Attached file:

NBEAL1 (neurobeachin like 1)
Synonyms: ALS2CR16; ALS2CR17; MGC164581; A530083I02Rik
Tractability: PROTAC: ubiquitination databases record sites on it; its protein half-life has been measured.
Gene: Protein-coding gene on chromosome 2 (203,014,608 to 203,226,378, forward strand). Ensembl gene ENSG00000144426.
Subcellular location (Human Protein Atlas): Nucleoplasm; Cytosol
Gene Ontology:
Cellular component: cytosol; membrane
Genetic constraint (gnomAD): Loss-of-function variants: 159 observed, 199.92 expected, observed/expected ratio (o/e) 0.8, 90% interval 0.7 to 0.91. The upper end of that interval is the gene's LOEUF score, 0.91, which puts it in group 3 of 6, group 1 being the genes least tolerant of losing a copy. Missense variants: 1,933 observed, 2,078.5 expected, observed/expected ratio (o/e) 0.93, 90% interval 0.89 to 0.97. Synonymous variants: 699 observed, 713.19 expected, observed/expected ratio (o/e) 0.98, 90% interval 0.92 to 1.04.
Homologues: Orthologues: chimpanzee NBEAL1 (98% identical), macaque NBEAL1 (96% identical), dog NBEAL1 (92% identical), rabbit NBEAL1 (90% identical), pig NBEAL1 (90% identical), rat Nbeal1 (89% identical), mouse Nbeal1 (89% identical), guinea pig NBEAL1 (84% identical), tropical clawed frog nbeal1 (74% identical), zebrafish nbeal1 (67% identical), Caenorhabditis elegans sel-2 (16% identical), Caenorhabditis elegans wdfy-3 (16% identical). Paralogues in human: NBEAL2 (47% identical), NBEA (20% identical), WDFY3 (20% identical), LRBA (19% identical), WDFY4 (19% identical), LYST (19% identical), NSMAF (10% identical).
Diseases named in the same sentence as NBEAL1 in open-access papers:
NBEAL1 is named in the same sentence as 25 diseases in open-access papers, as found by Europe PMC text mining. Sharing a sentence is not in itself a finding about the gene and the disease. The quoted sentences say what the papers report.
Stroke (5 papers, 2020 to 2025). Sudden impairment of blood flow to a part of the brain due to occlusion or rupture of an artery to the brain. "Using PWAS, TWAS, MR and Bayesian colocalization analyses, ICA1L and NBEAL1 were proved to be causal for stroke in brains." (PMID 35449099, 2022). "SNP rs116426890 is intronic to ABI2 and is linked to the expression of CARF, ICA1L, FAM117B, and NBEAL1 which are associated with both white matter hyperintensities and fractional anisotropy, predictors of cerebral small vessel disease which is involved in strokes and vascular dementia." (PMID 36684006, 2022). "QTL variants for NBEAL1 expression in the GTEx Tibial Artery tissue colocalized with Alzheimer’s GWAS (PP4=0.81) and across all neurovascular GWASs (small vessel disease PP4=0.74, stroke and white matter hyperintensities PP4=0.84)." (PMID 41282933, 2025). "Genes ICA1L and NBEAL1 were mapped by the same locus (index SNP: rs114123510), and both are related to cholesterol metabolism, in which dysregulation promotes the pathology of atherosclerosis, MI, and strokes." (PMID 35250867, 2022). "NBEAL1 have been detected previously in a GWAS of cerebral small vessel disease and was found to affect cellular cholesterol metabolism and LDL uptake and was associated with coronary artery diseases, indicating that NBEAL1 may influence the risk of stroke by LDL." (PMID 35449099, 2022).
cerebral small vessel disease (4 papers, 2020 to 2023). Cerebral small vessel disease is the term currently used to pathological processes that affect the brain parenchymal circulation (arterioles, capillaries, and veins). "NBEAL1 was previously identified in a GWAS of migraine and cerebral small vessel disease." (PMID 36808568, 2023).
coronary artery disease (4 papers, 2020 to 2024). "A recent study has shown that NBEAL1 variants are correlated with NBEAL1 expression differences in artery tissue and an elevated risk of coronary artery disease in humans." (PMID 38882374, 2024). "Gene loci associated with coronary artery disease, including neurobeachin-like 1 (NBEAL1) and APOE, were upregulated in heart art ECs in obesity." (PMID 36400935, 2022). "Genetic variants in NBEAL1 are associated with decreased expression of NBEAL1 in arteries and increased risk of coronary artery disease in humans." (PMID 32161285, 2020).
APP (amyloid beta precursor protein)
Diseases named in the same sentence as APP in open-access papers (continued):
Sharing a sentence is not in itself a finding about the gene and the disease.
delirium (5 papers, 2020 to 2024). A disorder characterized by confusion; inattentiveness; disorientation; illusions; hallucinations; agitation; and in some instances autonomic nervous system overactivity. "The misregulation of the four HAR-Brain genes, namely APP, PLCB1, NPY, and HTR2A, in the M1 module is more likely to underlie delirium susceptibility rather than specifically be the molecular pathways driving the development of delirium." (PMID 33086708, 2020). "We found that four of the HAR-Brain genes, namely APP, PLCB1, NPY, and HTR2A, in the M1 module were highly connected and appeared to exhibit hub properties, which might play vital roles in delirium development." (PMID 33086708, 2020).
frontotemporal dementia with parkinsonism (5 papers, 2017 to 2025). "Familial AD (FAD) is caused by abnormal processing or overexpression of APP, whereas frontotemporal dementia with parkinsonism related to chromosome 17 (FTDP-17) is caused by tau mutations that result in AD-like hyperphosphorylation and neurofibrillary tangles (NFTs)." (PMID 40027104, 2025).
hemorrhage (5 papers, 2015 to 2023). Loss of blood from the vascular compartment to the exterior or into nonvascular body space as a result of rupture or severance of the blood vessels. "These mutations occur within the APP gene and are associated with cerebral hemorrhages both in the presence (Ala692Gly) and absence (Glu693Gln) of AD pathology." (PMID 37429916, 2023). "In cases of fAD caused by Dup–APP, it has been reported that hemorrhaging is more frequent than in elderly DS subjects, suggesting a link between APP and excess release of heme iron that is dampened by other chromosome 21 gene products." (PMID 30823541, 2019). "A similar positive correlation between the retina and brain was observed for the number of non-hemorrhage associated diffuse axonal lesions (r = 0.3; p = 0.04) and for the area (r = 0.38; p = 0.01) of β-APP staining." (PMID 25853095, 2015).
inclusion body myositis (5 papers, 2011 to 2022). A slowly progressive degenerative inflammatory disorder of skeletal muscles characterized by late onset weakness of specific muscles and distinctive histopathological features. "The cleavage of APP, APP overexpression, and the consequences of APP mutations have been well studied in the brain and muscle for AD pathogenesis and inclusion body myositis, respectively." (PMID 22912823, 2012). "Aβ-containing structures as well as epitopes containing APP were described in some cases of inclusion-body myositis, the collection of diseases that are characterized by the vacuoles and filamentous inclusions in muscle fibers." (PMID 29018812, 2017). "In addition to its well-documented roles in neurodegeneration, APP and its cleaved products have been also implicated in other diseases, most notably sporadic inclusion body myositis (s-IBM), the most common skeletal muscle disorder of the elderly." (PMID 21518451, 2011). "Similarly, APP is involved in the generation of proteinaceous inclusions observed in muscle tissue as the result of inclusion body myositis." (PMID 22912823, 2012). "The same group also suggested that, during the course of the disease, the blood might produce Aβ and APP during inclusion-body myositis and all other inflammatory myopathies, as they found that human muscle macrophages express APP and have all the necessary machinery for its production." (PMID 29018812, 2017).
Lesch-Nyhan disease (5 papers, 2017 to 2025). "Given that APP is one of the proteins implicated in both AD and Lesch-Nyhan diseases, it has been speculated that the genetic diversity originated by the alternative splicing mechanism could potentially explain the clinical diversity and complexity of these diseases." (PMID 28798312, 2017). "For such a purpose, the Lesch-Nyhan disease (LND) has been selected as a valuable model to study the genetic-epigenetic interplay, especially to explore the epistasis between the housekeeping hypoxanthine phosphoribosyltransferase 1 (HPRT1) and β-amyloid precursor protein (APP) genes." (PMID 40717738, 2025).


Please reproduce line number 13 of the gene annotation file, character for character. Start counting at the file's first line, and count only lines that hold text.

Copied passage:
cerebral small vessel disease (4 papers, 2020 to 2023). Cerebral small vessel disease is the term currently used to pathological processes that affect the brain parenchymal circulation (arterioles, capillaries, and veins). "NBEAL1 was previously identified in a GWAS of migraine and cerebral small vessel disease." (PMID 36808568, 2023).